Several Yukon ministers and First Nation chiefs are seen here at the end of Dec. 11’s Yukon Forum at the Kwanlin Dün Cultural Centre. They are standing at the sacred fire, which was maintained overnight after the MMIWGS2+ strategy signing ceremony the previous day. (Submitted)

Several Yukon ministers and First Nation chiefs are seen here at the end of Dec. 11’s Yukon Forum at the Kwanlin Dün Cultural Centre. They are standing at the sacred fire, which was maintained overnight after the MMIWGS2+ strategy signing ceremony the previous day. (Submitted)

New government policy aims to award 15 per cent of contracts to First Nations businesses

The policy was announced Dec. 11 following the Yukon Forum

The Yukon government has unveiled a new procurement policy aimed at boosting the representation of First Nations businesses in government contracts.

The policy was announced Dec. 11 following the Yukon Forum and aims to see 15 per cent of territorial government contracts go to Yukon First Nations’ businesses.

Under the new policy — which guides the government’s spending on everything from construction contracts to the purchase of goods — applicants can receive a competitive advantage based on their percentage of Yukon First Nation ownership and their willingness to hire First Nations workers.

For example, a business that is at least 50 per cent First Nation-owned will receive a five per cent reduction to the estimated bid price in order to give a competitive advantage. Additional discounts add up depending on the percentage of ownership.

An additional five per cent is available if the contract occurs in a traditional territory in which the Yukon First Nation business is located.

“This is a policy the likes of which have not been seen in the country before. It was done in close collaboration with our First Nation partners,” said Minister Richard Mostyn in the legislature Dec. 14.

“We’re going to continue that work going forward with our business community because we want this to be a success. First Nations want it to be a success. The business community wants it to be a success. It’s time that Yukon works together in our economic endeavours and not work against one another,” he said.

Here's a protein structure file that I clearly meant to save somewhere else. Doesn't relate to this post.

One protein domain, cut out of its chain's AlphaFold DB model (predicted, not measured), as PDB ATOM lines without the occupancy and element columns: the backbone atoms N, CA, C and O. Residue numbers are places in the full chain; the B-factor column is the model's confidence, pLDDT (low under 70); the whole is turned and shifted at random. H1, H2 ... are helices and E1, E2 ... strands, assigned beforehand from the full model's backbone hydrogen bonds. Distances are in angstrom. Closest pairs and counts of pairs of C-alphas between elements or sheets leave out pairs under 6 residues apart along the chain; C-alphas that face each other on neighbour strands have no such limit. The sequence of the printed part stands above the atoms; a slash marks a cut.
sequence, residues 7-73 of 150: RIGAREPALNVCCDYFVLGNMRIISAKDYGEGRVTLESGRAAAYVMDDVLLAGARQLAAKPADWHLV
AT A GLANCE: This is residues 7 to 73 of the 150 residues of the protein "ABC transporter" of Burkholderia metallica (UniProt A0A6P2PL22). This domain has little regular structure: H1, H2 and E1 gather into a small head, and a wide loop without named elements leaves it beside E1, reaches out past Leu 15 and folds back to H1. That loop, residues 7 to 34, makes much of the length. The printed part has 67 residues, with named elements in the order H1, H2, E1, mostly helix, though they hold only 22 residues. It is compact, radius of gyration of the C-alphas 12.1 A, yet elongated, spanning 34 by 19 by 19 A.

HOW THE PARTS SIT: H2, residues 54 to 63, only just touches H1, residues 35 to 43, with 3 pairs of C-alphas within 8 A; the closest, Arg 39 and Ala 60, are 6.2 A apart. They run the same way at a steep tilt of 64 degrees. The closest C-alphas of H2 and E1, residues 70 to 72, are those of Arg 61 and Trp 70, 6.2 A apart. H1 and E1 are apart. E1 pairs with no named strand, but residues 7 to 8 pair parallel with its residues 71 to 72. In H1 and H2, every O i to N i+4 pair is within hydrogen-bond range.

The new policy includes technical details on how First Nations ownership is defined and how discounts and points are to be awarded based on many factors. Based on the quota goal, the government can also create “set aside” contracts that limit competition.

The government’s existing procurement process allows consideration for factors such as environmental sustainability and northern experience, in addition to prioritizing locally-owned businesses or the employment of Yukon workers.

The policy was overhauled last year, but the changes concerning First Nations were delayed.

The new policy also includes support systems for First Nations communities, including regular briefings and presentations on how procurement policies work and what contracts are coming available.

A Yukon First Nations Business Registry will also be created, including details on which goods and services are offered by the businesses for procurement officials.

The new policy is expected to come into effect on Feb. 22, 2021. Detailed planning for some of the new features and support programs are expected later on April 26, 2021.

“The Yukon First Nations Procurement Policy will ensure that Yukon First Nations businesses benefit from improved access to opportunities and is a great example of meaningful collaboration between Yukon First Nations and Government of Yukon through the Yukon Forum Joint Action Plan,” said Grand Chief Peter Johnston of the Council of Yukon First Nations.

The Yukon Forum meetings are private between government ministers and Council of Yukon First Nations leadership.

The forum meets four times a year — the Dec. 11 meeting was the sixteenth since the meetings began in 2017.

Following the meetings officials said a range of other issues were discussed, including the new Yukon Strategy on Missing and Murdered Indigenous Women, Girls and Two-spirit+ people, pandemic management, mineral development, the forestry industry and the recent Yukon Days meetings with the federal government.

Contact Haley Ritchie at

Council of Yukon First Nations

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